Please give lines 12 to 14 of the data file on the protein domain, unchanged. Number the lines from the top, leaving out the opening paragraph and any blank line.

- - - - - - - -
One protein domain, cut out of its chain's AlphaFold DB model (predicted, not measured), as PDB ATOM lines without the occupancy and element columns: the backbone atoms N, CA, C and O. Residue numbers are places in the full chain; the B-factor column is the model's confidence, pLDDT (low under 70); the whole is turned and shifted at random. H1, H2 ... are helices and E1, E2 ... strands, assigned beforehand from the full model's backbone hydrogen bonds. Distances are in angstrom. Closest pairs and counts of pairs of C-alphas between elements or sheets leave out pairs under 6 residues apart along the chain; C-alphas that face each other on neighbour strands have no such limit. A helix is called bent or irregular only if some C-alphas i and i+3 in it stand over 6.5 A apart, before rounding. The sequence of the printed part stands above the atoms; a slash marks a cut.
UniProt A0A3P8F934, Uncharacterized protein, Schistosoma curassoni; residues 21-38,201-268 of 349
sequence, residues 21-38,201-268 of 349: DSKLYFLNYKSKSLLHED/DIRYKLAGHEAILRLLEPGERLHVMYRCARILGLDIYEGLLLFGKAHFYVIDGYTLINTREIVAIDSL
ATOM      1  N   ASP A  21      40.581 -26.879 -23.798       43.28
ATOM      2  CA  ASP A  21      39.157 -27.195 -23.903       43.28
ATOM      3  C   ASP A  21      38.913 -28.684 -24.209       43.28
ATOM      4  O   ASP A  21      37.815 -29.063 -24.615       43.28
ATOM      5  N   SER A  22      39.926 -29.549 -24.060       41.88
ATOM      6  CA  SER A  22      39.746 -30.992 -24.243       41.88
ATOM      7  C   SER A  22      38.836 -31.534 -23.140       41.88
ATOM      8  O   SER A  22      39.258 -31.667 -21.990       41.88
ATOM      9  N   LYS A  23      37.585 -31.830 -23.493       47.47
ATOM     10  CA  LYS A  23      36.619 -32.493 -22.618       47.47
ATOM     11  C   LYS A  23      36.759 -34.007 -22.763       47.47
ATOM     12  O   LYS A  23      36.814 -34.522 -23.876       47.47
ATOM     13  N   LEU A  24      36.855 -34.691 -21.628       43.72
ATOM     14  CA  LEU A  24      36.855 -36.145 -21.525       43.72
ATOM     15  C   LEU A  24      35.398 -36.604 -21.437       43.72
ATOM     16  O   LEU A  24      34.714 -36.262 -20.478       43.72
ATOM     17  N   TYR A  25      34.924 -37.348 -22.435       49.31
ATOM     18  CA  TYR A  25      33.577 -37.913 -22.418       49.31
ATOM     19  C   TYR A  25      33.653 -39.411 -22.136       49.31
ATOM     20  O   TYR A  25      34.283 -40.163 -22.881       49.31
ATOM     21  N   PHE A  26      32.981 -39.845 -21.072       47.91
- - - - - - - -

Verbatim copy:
ATOM     10  CA  LYS A  23      36.619 -32.493 -22.618       47.47
ATOM     11  C   LYS A  23      36.759 -34.007 -22.763       47.47
ATOM     12  O   LYS A  23      36.814 -34.522 -23.876       47.47